• This year, oil prices have increased by 50-60%, rather than the 400% seen over a matter of months in the 1970s. Despite potential increases in oil prices, global changes in how we generate power and consumption patterns have altered significantly since the 1970s making the economic impact of any further increases in oil prices less of a concern.
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What can we learn?

Though the human tendency to use past experiences to help explain what is currently going on can be useful, many take this too far and use past environments to extrapolate and predict what they expect will happen going forwards.

Ultimately, no one can be sure where inflation and the global economy are heading, and we remain open to all scenarios. However, our base case is that although inflation will be higher than the 2% we have become accustomed to, it will moderate towards the end of 2022 and the beginning of 2023. We think this because:

  • We are already seeing prices of raw commodities in metals, lumber and some food roll over and fall. Core inflation (which excludes energy and food) has already slowed.
  • Central banks have already tightened monetary policy and will continue to do so throughout the remainder of this year. Financial conditions overall have tightened which will be a drag on growth and therefore demand.
  • More recent lockdowns in China have been lifted which should allow major supply chains to come back online and help meet demand.
  • Large retailers (especially in the US) have amassed excess stock and inventories which will need to be shifted through discounting and lowering prices.
  • We are yet to see convincing evidence of a wage-price spiral despite a tight labour market.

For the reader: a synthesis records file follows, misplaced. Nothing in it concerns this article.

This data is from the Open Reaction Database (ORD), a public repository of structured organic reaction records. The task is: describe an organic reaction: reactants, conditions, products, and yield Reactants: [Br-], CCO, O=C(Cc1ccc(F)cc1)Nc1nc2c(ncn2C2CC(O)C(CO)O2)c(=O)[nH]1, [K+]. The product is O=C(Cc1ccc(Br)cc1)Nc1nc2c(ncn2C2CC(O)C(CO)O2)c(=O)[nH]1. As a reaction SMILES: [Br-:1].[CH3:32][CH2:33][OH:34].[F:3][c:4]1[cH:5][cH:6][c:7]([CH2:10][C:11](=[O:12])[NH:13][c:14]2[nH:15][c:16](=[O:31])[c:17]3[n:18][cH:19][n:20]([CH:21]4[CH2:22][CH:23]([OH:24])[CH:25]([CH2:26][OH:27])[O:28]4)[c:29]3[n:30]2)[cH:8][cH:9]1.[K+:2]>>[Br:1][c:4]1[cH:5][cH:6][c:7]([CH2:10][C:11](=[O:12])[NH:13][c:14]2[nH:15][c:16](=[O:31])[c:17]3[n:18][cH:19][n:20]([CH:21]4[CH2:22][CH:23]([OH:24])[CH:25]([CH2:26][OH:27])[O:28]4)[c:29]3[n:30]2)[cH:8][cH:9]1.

• And finally, savings built up during the pandemic from lack of activity and stimulus cheques have normalised which puts a cap on future demand.

We must be very careful to say, “this time is different” and are aware that although history doesn’t repeat itself, it often rhymes.

Therefore, we always reflect our views in portfolios in a balanced manner. So, though we expect higher inflation to be less persistent, we still hold assets within our strategies which will do well if we are wrong and higher inflation does stick around for longer.

In an environment where the range of outcomes is so wide, diversification and sensible portfolio management is the key to successful investing.

Written by Jonty Brooks

 


General Disclosures: This article is based on current public information that we consider reliable, but we do not represent that it is accurate or complete, and it should not be relied on as such. The information, opinions, estimates and forecasts contained herein are as of the date hereof and are subject to change without prior notification. It does not constitute a personal recommendation or take into account the particular investment objectives, financial situations, or needs of individual clients. The price and value of investments referred to in this research and the income from them may fluctuate. Past performance is not a guide to future performance, future returns are not guaranteed, and a loss of original capital may occur.